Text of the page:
Gov. Jerry Brown’s budget seeks to tighten noose around neck of shelter animals
In 1998, California passed what has become widely known as the Hayden Bill after its sponsor, State Senator Tom Hayden. The language of the bill, which was largely crafted by law professor and no-kill advocate Taimie Bryant, constituted a re-envisioning of the role and responsibilities of animal shelters and control agencies, both municipal and private. Hayden represented a significant step out of the dark ages of animal sheltering, which is sadly still evident in many jurisdictions around the country.
In the last few years, the Hayden Law has become identified as a model for shelter access bills, but in fact it was much more than that. It constituted thorough shelter reform legislation that didn’t simply mandate rescue access to shelter animals, but amounted to a significant shift toward more humane management standards for California shelters and, by example, the rest of the country. For example, it required prompt and necessary veterinary care for shelter animals, extended stray hold time from 72 hours to six days (four days if certain conditions were met), and obligated shelters to keep accurate records of all animals taken in, including data about medical care and final outcome (the name of the adopter or the name of the individual conducting euthanasia). It also mandated a more proactive role on the part of shelters in reuniting lost pets with their families. And, of course, Hayden required the release of any animal scheduled for death to a 501(c)3 rescue organization that requested it. This last provision is the only significant element of the law that Governor Jerry Brown does not seek to undo.
The repeal would set the dog holding time back to 72 hours, the standard of shelter care in 1921 when that hold time was established. It would eliminate the requirement to provide necessary and prompt veterinary care. It would end any transparency in shelter operations by dropping the need for shelters to keep public records of the care and outcomes of the animals they take in. The repeal would also make it easy for shelters to arbitrarily declare a cat feral and kill the feline and would completely wipe away any consideration for rabbits, birds, guinea pigs, potbellied pigs and reptiles.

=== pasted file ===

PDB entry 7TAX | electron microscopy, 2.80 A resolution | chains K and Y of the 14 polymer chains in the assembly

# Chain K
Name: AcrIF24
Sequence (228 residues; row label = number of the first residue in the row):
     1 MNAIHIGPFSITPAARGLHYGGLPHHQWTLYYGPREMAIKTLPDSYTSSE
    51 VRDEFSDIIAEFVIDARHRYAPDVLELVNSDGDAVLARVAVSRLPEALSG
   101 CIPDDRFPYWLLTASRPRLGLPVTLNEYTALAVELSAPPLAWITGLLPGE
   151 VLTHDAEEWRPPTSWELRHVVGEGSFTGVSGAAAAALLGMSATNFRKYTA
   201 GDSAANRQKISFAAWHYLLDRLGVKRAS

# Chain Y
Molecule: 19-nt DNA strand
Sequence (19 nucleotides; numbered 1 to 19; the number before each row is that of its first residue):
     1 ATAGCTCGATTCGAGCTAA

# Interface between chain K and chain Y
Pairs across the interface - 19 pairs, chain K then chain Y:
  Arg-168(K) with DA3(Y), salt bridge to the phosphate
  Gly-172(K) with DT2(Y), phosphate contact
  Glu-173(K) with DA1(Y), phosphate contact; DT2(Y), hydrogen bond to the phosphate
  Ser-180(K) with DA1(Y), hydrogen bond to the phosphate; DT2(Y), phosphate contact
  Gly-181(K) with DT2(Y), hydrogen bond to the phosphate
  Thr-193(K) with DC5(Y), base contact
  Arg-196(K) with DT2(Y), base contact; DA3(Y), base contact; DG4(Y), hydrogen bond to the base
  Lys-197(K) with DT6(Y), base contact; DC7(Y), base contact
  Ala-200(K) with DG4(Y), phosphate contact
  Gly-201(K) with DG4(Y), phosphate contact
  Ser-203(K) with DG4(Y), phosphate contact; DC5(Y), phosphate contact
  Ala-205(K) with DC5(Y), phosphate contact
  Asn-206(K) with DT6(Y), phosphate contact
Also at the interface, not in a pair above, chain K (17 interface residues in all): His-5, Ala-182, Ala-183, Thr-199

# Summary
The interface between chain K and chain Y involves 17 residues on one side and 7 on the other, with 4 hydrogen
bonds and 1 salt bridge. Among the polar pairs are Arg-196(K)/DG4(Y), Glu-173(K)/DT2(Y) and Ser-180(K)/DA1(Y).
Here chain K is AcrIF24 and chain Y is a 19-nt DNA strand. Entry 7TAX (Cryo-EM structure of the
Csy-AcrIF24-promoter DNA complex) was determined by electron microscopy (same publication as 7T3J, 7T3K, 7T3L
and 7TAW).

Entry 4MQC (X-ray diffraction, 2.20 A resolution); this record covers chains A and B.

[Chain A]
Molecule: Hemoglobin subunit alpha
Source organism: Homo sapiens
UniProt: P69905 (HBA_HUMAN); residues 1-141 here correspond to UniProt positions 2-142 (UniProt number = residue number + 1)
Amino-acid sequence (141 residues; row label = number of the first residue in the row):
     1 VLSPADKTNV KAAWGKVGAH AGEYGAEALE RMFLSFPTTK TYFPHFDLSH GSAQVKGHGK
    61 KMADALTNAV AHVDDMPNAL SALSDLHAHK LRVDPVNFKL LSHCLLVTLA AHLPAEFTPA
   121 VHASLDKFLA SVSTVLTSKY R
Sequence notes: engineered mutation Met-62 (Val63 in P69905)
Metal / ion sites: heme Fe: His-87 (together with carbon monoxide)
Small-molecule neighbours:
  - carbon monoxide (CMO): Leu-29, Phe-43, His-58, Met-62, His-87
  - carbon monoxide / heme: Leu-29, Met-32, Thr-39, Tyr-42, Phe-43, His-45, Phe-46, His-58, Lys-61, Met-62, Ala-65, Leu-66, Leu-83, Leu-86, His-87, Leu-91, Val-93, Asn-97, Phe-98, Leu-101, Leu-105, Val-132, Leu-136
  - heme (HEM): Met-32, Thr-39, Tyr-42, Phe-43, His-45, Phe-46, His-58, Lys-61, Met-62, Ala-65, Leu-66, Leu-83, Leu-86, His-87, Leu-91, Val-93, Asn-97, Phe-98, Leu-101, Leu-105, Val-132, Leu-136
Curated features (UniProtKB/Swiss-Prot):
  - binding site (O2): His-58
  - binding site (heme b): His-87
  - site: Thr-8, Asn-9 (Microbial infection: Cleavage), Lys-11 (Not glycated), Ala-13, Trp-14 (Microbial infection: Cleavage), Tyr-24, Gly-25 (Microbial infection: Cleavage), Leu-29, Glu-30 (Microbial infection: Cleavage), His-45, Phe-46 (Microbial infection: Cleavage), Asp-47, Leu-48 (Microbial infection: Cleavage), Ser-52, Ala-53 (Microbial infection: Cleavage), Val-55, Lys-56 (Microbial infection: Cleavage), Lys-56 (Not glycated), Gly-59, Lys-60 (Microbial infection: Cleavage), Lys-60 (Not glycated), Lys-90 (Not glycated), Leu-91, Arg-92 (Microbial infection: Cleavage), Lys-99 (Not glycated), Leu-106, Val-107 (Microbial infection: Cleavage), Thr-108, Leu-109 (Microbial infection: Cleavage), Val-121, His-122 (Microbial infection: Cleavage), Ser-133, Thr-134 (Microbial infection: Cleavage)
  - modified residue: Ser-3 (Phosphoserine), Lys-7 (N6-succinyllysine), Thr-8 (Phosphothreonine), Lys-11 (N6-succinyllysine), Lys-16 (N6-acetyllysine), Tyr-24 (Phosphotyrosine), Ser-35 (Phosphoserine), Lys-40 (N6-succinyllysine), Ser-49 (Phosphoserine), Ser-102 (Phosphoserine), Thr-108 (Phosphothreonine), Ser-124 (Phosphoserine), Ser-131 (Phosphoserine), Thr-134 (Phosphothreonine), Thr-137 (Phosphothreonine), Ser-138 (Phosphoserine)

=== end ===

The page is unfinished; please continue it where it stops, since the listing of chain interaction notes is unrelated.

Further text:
The proposed gutting of the Hayden Law is tucked into what is known as a budget trailer bill along with proposed revisions to a variety of laws unrelated to animals, but which, like Hayden, have unfunded mandate provisions or obligate the state to reimburse local municipalities for cost-incurring compliance.
The trailer bill is an attempt to shave state expenditures at the expense of shelter animals and other constituencies perceived to be easy targets. Elder abuse training for law enforcement, SIDS training for firefighters, AIDS testing for prison inmates, and so on are also being targeted.
The obvious conclusion is that it’s easier for the governor to propose killing more homeless pets and further marginalizing weaker interests than establish the needed legislative consensus to balance the state’s budget legitimately — not what I would call a profile in courage.
These same provisions in the Hayden Law have been temporarily suspended in the past to help with budget crisis. Gov. Schwarzenegger once proposed a repeal, but ultimately did the right thing, supposedly at his daughter’s urging. He later suspended many of Hayden’s provisions but did not attempt another repeal.
Gov. Brown could likewise suspend the cost-incurring provisions of Hayden, but instead has opted for a permanent repeal — an action that would require a massive effort to undo.
The consequences of the repeal of Hayden would be disastrous for shelter animals. It would also degrade shelter operations, as well as the morale and ultimately the character of shelter workers, by altering the mandated focus of animal control agencies from lifesaving back to the failed catch-and-kill orientation of the bad old days.
The trailer has gone from the governor to the Assembly and Senate Budget Committees simultaneously for review, where any revision will be made before it is sent back to the governor.
If you are a California resident, your voice needs to heard to save our shelter animals from this devastating blow. Take action now.